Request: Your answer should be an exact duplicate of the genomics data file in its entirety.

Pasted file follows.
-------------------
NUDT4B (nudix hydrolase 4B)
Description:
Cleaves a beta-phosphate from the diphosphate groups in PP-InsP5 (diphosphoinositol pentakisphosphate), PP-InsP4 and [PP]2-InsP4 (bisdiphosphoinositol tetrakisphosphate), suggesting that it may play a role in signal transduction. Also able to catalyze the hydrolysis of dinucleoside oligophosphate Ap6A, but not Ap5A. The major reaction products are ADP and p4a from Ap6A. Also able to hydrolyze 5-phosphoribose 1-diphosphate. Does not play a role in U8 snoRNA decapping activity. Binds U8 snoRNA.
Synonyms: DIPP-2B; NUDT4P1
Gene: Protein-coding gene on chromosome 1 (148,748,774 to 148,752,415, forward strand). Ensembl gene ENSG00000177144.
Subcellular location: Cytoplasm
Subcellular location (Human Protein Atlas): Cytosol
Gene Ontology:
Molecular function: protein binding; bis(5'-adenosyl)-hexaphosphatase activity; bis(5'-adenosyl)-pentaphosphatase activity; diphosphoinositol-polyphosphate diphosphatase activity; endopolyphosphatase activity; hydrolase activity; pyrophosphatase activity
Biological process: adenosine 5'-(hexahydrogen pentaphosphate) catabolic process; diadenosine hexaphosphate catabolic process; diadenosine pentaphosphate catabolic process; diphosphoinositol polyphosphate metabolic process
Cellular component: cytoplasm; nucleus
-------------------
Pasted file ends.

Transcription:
NUDT4B (nudix hydrolase 4B)
Description:
Cleaves a beta-phosphate from the diphosphate groups in PP-InsP5 (diphosphoinositol pentakisphosphate), PP-InsP4 and [PP]2-InsP4 (bisdiphosphoinositol tetrakisphosphate), suggesting that it may play a role in signal transduction. Also able to catalyze the hydrolysis of dinucleoside oligophosphate Ap6A, but not Ap5A. The major reaction products are ADP and p4a from Ap6A. Also able to hydrolyze 5-phosphoribose 1-diphosphate. Does not play a role in U8 snoRNA decapping activity. Binds U8 snoRNA.
Synonyms: DIPP-2B; NUDT4P1
Gene: Protein-coding gene on chromosome 1 (148,748,774 to 148,752,415, forward strand). Ensembl gene ENSG00000177144.
Subcellular location: Cytoplasm
Subcellular location (Human Protein Atlas): Cytosol
Gene Ontology:
Molecular function: protein binding; bis(5'-adenosyl)-hexaphosphatase activity; bis(5'-adenosyl)-pentaphosphatase activity; diphosphoinositol-polyphosphate diphosphatase activity; endopolyphosphatase activity; hydrolase activity; pyrophosphatase activity
Biological process: adenosine 5'-(hexahydrogen pentaphosphate) catabolic process; diadenosine hexaphosphate catabolic process; diadenosine pentaphosphate catabolic process; diphosphoinositol polyphosphate metabolic process
Cellular component: cytoplasm; nucleus